MSU nets $3M NSF grant for STEM graduate education
- Sep 11, 2018
- Homepage Hero, Faculty & Staff, Research, Students, CMSE, College of Natural Science, Plant Biology
The National Science Foundation (NSF) Research Traineeship Program recently awarded Michigan State University $3 million to develop and implement graduate education traineeship models in science, technology, engineering and mathematics (STEM) fields.
The five-year grant (2018-2023), awarded to a team of 21 faculty trainers in six MSU departments in the Colleges of Natural Science, Agriculture and Natural Resources, and Engineering, will be used to train doctoral students who can employ advanced computational and data science approaches to address grand challenges in plant biology. MSU’s award was part of NSF’s $51 million announcement, which was distributed among 17 universities nationally.
“Application of genomics and other high-throughput approaches has yielded data sets with the potential to revolutionize plant sciences, and to ensure safe, reliable, and sustainable production of food and biofuels for a rapidly increasing global population, “said Shin-Han Shiu, a professor in NatSci’s Department of Plant Biology and principal investigator for the grant. “To achieve this, there is a critical need for next-generation scientists with both an understanding of plant biology and computational skills to handle complex, multi-scale data from the molecular to ecosystem levels.”
The project, "Integrated Training PrograM in Plant And CompuTational Sciences" (IMPACTS), anticipates training approximately 70 doctoral students, including 38 funded trainees from plant biology and computational data science programs. The project’s 21 faculty trainers, who have existing collaborations and expertise across the computational and plant science disciplines, will serve as project mentors.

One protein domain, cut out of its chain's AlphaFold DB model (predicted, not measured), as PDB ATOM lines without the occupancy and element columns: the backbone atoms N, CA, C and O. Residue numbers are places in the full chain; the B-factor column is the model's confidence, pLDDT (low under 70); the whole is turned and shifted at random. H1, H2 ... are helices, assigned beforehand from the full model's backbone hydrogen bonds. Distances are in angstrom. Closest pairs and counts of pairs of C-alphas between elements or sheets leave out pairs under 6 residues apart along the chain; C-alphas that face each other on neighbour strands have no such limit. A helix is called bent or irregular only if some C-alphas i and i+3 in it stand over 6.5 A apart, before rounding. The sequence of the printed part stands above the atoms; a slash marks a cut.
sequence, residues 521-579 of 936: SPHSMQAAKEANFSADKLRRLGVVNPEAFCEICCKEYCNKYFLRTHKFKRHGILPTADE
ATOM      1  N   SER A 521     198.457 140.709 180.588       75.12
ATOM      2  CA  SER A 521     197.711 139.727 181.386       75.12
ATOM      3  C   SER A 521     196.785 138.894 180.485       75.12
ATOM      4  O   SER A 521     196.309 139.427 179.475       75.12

“This dual-advisor model of mentoring will provide a unique research environment that allows trainees to answer grand challenge questions in plant science that entail harnessing the data revolution,” Shiu said.
The training will allow students to tackle complex questions, such as investigating genotype-phenotype relationships across the plant tree of life or machine learning for high-dimensional plant data. In addition, the program features professional development opportunities, outreach activities and industry/governmental internships that serve to broaden trainees' career options while also improving their ability to communicate with a wide range of audiences.
“The outcome of this training grant will be professionals prepared to address complex plant science problems using advanced computational and data science approaches and enter the workforce in a wide range of settings,” Shiu said. “The program will also affect training and theoretical advances in computational and data science as the large, high-dimensional, and noisy biological data sets have unique challenges and will spur development of novel approaches and algorithms.”
Shiu also noted that the pedagogical approaches developed as part of this initiative will broadly inform training practices for interdisciplinary education and infuse computational/data science in biological disciplines beyond plant biology. Additionally, the program aims to broaden participation of first-generation, female, and underrepresented groups in computational plant sciences through partnerships with an array of MSU programs.
“Plants are indispensable for life on earth, providing food, energy and oxygen, as well as the basis for many man-made products,” Shiu added. “A better understanding of plant science will lead to more secure plant resources, which is even more important given the rapidly increasing global population.”
Banner image: A better understanding of plant science will lead to more secure plant resources. Future advances will be greatly enhanced by providing next-generation scientists with both plant biology and computational skills to handle complex, multi-scale data from the molecular to ecosystem levels. Image courtesy of MSU.